Late in the 14th century, England continued to suffer from the factionalism and political instability that had bedeviled the country for centuries. The Black Death was a century in the past, and the population had begun to grow again. The earliest glimmers of the Reformation were introducing dissension into religious affairs. And the social order that had dominated the country throughout the Middle Ages was well on its way out. No longer could everyone be neatly fit into one of the three orders (nobility, clergy, and peasants). Now merchants, some of them wealthier than their former lords, were beginning to play a leading role in society. In this unsteady environment, medievalist Bruch Holsinger sets his engrossing novel about a plot to assassinate the king, A Burnable Book.
Intrigue in the royal court
The action unfolds in the year 1385. An untested young king, Richard II, had sat on the throne for only three months. His court seethed with intrigue, with the nobles around him jockeying for advantage over one another. Some, including his powerful uncle, John of Gaunt, the Duke of Lancaster, flaunted their opposition to Richard’s rule. Others, less openly, plotted his assassination. And it seems inevitable that Geoffrey Chaucer, and his friend, a wealthy middling poet named John Gower, should stumble into one such plot.
A Burnable Book (John Gower #1 of 2) by Bruce Holsinger (2014) 276 pages ★★★★☆
A young woman is murdered because of a book
The novel opens as a young, well-dressed woman meets her death at the hands of an unknown murderer. She has refused to answer the man’s demand, which sounds like “doovay leebro?” A young prostitute, hiding nearby, witnesses the murder and hears the question. She clasps to her chest a small package the victim had thrust at her shortly before her killer overtook her. And that package, a small book wrapped in an embroidered cloth, is the burnable book of the title.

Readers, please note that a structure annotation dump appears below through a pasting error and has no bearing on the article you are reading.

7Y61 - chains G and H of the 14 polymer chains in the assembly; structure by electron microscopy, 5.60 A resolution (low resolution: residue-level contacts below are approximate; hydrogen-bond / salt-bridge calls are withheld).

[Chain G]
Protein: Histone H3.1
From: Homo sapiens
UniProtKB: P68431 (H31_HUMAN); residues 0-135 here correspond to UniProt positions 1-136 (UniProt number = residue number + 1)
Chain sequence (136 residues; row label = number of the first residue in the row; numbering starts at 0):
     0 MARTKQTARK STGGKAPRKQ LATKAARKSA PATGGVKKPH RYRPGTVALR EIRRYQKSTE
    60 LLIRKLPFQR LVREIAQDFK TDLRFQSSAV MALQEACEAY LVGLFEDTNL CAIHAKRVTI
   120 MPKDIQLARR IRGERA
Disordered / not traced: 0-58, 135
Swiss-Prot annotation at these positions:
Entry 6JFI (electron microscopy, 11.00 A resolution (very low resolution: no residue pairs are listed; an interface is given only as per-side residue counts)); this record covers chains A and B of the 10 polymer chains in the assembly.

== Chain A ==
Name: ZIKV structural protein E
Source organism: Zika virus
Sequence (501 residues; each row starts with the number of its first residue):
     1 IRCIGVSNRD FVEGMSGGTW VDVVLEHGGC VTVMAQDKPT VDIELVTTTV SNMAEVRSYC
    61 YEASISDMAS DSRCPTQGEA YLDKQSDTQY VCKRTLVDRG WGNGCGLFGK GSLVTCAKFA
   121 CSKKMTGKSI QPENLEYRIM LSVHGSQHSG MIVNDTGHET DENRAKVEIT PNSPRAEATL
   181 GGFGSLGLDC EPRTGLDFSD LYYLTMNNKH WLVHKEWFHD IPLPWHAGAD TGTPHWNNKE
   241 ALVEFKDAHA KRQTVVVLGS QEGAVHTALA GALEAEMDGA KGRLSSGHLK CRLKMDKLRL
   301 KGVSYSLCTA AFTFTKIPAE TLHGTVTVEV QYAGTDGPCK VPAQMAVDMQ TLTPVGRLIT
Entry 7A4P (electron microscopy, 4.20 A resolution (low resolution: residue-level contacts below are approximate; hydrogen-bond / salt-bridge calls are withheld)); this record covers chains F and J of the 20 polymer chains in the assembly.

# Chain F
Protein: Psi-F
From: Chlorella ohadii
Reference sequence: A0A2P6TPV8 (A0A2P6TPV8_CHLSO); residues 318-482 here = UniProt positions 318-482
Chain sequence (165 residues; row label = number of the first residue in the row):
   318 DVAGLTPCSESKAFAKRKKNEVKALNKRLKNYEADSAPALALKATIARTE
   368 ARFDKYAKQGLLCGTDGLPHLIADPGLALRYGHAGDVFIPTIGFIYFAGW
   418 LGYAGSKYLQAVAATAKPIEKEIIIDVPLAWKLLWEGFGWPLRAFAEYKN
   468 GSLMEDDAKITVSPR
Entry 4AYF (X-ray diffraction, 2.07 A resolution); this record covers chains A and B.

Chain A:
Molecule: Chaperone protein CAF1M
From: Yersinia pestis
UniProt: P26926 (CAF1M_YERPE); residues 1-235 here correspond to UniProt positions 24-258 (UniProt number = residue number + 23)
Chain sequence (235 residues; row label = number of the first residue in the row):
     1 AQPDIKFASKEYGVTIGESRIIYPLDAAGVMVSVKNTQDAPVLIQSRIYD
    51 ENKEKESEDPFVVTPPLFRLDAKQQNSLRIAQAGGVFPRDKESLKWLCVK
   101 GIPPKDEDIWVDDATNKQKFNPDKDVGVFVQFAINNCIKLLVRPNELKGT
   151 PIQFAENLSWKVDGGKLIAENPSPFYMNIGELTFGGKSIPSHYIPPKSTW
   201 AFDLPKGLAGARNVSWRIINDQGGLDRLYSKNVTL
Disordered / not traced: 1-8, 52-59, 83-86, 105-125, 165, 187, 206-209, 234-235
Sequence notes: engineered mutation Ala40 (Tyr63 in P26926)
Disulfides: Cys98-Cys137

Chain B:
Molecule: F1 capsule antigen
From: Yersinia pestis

A private detective, of sorts, in 14th century England
John Gower, Holsinger’s protagonist, enters the story when his long-time friend Geoffrey Chaucer implores him to recover the book. He regards it as a threat to his life but refuses to explain. But it’s no mystery why he turns to Gower. The son of a wealthy knight, Gower is a man of means and has turned his life to operating as what we today might term a private detective. His connections are legion, his knowledge of the secrets of the realm, unmatched.
As Gower’s inquiry advances, he learns more and more about the contents of the book. And as he does so, it becomes clear just how closely linked it is to a plot to assassinate the king.
Bruce Holsinger, a specialist in medieval English literature, knows whereof he writes. The principal characters in this novel conform to what history knows of them, although he has taken liberties with the timeline. Richard II, John of Gaunt, Geoffrey Chaucer, John Gower—all live on in the pages of history. But the novel portrays not just the nobles whose names are known to this day but the city’s underclass as well. Many of the prostitutes who plied their trade in London and nearby Southwark come to life here, too.
And one of them, Edgar Rykener, who is also called Eleanor, is solidly based on an individual who lived in the period. He/she is a man who dresses as a woman and has sex for money. This inclusion, says Holsinger, is directly based on the real-life case of John Rykener, which occurred in 1394, shortly after the events portrayed in this book.
About the author
Bruce Holsinger is a professor of English at the University of Virginia specializing in medieval literature. He is the author of three academic studies and four novels, of which A Burnable Book was the first. Holsinger has also written for the New York Review of Books, The Washington Post and op-eds for The New York Times.
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